user1318499 user1318499 - 1 year ago 39 Question

Sponsor's Renewal function stops being called

I have a server and client process both running on the same machine. The client creates a CAO object and uses it for some time (<1s up to hours). It takes a lot of memory so I want to dispose of this object as soon as possible after the client finishes with it.

I set InitialLeaseTime and RenewOnCallTime to 10s (0.1s and 15s have the same problem). I can see that for a few minutes, the sponsor's Renweal functon is being called every 10s. After several minutes the client starts doing different kind of work and the sponsor stops being called (this seems wrong). A few minutes later when the client tries to use the remote object, it throws an exception saying it has been disconnected (probably because the sponsor wasn't called for a long time).

It seems like the lease manager somehow stops trying to check the lease after a while.

Answer Source

Long time in-between responses, but I figure others may run into this issue too, so here goes.

I'd recommend attaching to your server in VS, going to the Debug menu, choosing 'exceptions,' and then checking the 'System.Net.Sockets.SocketException' exception. This will break your program on any socket exception that occurs.

In my case, I've recently begun seeing this issue, and after a lot of debugging noticed that just before the Lease Manager stops checking for leases, a SocketException was occurring. In my case, the socket exception was AddressChangedCallback, with the stack trace:

1      [External Code]
 2      System.dll!System.Net.Dns.TryGetAddrInfo(string name = "", System.Net.AddressInfoHints flags, out System.Net.IPHostEntry hostinfo = null)
 3      System.dll!System.Net.Dns.GetAddrInfo(string name)
 4      System.dll!System.Net.Dns.InternalGetHostByName(string hostName, bool includeIPv6)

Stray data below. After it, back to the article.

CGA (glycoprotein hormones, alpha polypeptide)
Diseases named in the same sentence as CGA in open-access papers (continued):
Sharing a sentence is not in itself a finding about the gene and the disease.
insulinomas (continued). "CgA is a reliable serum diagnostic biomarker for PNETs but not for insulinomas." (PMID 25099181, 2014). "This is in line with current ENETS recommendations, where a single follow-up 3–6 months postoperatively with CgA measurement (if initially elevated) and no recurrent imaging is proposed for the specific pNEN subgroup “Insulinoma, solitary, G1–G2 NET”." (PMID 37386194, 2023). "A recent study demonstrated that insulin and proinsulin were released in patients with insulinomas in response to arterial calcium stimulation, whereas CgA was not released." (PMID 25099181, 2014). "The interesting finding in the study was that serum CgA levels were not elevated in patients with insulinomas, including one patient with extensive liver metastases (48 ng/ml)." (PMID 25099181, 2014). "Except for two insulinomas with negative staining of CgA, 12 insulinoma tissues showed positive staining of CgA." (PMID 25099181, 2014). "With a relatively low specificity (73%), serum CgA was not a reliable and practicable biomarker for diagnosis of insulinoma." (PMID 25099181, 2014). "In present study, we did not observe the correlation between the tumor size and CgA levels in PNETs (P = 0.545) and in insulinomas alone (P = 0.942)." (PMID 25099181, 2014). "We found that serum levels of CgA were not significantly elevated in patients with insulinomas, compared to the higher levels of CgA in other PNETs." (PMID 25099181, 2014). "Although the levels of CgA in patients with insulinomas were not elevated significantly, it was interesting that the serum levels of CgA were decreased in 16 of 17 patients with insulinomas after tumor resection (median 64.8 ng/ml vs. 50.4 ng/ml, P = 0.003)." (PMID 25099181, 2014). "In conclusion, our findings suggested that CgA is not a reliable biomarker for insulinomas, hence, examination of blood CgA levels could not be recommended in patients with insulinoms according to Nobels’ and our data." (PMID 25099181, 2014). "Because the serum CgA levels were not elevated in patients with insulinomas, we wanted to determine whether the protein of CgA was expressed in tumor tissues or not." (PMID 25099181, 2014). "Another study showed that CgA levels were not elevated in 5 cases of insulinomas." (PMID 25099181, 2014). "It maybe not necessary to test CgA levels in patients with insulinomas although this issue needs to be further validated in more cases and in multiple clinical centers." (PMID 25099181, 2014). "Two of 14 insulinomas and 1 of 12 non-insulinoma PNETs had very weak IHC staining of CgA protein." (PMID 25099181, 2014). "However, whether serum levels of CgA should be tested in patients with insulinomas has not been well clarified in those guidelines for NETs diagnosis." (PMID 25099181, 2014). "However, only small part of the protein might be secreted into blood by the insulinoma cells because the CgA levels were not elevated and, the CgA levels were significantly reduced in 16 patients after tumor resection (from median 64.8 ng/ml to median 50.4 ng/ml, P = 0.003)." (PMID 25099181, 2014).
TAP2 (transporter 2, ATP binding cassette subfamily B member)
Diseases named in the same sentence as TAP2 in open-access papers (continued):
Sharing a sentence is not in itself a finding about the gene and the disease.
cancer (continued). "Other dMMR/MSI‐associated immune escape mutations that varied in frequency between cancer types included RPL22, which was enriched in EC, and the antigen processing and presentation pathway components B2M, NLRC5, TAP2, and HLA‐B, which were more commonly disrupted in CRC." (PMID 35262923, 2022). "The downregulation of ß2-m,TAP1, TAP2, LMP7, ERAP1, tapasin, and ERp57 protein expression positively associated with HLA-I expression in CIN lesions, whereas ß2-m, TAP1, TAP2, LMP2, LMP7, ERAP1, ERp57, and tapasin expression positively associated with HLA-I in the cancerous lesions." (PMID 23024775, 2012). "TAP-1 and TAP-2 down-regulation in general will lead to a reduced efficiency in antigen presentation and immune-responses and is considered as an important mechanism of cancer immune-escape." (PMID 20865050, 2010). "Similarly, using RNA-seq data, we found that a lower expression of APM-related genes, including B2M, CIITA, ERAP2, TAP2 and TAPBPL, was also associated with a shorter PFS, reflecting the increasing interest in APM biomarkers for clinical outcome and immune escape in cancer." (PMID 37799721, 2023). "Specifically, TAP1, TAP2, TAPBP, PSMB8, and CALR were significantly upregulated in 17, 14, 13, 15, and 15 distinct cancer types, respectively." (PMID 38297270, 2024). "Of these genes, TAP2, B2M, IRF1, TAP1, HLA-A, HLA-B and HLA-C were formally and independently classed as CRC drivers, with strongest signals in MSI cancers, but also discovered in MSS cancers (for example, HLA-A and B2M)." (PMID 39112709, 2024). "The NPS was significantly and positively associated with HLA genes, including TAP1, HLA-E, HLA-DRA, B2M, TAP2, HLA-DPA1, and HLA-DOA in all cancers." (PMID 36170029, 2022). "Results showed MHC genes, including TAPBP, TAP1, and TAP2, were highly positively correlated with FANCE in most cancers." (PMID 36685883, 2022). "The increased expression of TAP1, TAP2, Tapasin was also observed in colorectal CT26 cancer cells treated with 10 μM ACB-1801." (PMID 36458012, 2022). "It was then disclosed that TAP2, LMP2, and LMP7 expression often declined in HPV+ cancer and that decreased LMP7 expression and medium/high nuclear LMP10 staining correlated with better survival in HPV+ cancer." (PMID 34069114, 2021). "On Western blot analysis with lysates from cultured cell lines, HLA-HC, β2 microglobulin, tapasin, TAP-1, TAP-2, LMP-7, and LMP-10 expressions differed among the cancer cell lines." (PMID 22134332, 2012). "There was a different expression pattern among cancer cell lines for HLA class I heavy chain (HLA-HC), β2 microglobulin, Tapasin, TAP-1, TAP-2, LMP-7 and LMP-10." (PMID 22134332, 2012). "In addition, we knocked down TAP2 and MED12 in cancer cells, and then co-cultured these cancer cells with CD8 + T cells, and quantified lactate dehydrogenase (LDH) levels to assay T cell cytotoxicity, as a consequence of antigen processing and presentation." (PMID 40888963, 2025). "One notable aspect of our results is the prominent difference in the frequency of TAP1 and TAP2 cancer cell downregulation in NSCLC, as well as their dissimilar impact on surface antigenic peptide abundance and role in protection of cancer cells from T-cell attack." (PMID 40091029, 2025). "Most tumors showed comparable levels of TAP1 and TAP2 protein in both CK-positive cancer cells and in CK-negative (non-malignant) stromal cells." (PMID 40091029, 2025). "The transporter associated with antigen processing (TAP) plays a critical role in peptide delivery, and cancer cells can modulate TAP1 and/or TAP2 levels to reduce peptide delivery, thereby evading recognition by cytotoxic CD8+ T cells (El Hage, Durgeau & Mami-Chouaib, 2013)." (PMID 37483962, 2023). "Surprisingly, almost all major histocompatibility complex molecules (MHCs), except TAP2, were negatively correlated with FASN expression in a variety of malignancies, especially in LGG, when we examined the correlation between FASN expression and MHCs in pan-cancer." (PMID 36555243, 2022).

5      System.dll!System.Net.Dns.GetHostEntry(string hostNameOrAddress)
 6      System.Runtime.Remoting.dll!System.Runtime.Remoting.Channels.CoreChannel.UpdateCachedIPAddresses()
 7      System.Runtime.Remoting.dll!System.Runtime.Remoting.Channels.CoreChannel.OnNetworkAddressChanged(object sender = null, System.EventArgs e = {System.EventArgs})
 8      mscorlib.dll!System.Threading.ExecutionContext.RunInternal(System.Threading.ExecutionContext executionContext, System.Threading.ContextCallback callback, object state, bool preserveSyncCtx)
 9      mscorlib.dll!System.Threading.ExecutionContext.Run(System.Threading.ExecutionContext executionContext, System.Threading.ContextCallback callback, object state, bool preserveSyncCtx)
 10     mscorlib.dll!System.Threading.ExecutionContext.Run(System.Threading.ExecutionContext executionContext, System.Threading.ContextCallback callback, object state)
 11     System.dll!System.Net.NetworkInformation.NetworkChange.AddressChangeListener.AddressChangedCallback(object stateObject, bool signaled)
 12     mscorlib.dll!System.Threading._ThreadPoolWaitOrTimerCallback.PerformWaitOrTimerCallback(object state, bool timedOut)
 13     [External Code]

This AddressChangedCallback, which, in my case, seems to be related to a network adapter going down or being changed (you can see your network adapters by holding windows+r then typing ncpa.cpl - if you have two or more it's possible this event is caused by you switching between them) appeared to cause the socket to stop reading. This meant that the next time the LeaseManager went to use the remoting connection to check the remote lease, it couldn't read that lease from the dead socket. So, it did the reasonable thing - disconnect that sponsor, since we can't read it anymore, and remove it from the list of sponsors for the object. And since it's probably the only sponsor for the object in question, that object then gets unsponsored by the LeaseManger, leaving it free for the GC to eventually pick up.

One approach to solving this is to, in your InitializeLifetimeService() method, return null instead of setting timeouts. This bypasses the LeaseManager, so you never have to worry about the object getting de-sponsored due to a socket exception, since you're not using leases in the first place. However, if you're like me, this also means you could have a buildup of objects and unmanaged resources over a period of time on the server. The only way around the buildup issue that I can see is making your remoting object implement Dispose, and making sure that you Dispose it when you're finished with it. Basically, you can't rely on the LeaseManager handling garbage collection, so you'll have to do GC yourself, the ol' fashioned way.

Also worthy of note: the ITrackingHandler object will allow you to track when LeaseManager-related objects are Disconnected, Marshaled, and Unmarshaled. It was a big help in figuring out what was going on, since I could see that an object was being disconnected, instead of inferring it from the fact that the calls stopped happening.